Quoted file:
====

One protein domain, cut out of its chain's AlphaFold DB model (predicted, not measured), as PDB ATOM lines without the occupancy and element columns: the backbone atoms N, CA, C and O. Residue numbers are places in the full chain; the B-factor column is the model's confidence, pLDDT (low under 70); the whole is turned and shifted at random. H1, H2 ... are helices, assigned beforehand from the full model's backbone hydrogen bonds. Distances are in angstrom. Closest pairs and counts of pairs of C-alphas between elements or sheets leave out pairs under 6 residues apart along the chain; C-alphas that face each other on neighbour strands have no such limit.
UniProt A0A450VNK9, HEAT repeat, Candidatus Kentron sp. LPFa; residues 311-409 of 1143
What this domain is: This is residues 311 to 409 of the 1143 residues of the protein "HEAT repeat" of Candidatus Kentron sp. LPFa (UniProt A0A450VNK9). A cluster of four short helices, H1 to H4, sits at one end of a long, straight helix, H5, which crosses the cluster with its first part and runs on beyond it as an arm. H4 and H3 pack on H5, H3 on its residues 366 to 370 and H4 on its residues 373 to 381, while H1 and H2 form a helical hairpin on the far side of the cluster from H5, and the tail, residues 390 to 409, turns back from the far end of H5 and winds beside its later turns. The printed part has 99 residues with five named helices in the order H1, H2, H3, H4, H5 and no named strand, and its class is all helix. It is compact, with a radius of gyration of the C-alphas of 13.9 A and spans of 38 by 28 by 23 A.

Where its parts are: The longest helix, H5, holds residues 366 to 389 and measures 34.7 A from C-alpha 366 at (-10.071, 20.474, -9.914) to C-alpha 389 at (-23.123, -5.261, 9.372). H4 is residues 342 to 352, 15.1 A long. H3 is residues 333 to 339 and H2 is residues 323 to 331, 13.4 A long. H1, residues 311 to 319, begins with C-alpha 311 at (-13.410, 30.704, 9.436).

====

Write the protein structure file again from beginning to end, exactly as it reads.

One protein domain, cut out of its chain's AlphaFold DB model (predicted, not measured), as PDB ATOM lines without the occupancy and element columns: the backbone atoms N, CA, C and O. Residue numbers are places in the full chain; the B-factor column is the model's confidence, pLDDT (low under 70); the whole is turned and shifted at random. H1, H2 ... are helices, assigned beforehand from the full model's backbone hydrogen bonds. Distances are in angstrom. Closest pairs and counts of pairs of C-alphas between elements or sheets leave out pairs under 6 residues apart along the chain; C-alphas that face each other on neighbour strands have no such limit.
UniProt A0A450VNK9, HEAT repeat, Candidatus Kentron sp. LPFa; residues 311-409 of 1143
What this domain is: This is residues 311 to 409 of the 1143 residues of the protein "HEAT repeat" of Candidatus Kentron sp. LPFa (UniProt A0A450VNK9). A cluster of four short helices, H1 to H4, sits at one end of a long, straight helix, H5, which crosses the cluster with its first part and runs on beyond it as an arm. H4 and H3 pack on H5, H3 on its residues 366 to 370 and H4 on its residues 373 to 381, while H1 and H2 form a helical hairpin on the far side of the cluster from H5, and the tail, residues 390 to 409, turns back from the far end of H5 and winds beside its later turns. The printed part has 99 residues with five named helices in the order H1, H2, H3, H4, H5 and no named strand, and its class is all helix. It is compact, with a radius of gyration of the C-alphas of 13.9 A and spans of 38 by 28 by 23 A.

Where its parts are: The longest helix, H5, holds residues 366 to 389 and measures 34.7 A from C-alpha 366 at (-10.071, 20.474, -9.914) to C-alpha 389 at (-23.123, -5.261, 9.372). H4 is residues 342 to 352, 15.1 A long. H3 is residues 333 to 339 and H2 is residues 323 to 331, 13.4 A long. H1, residues 311 to 319, begins with C-alpha 311 at (-13.410, 30.704, 9.436).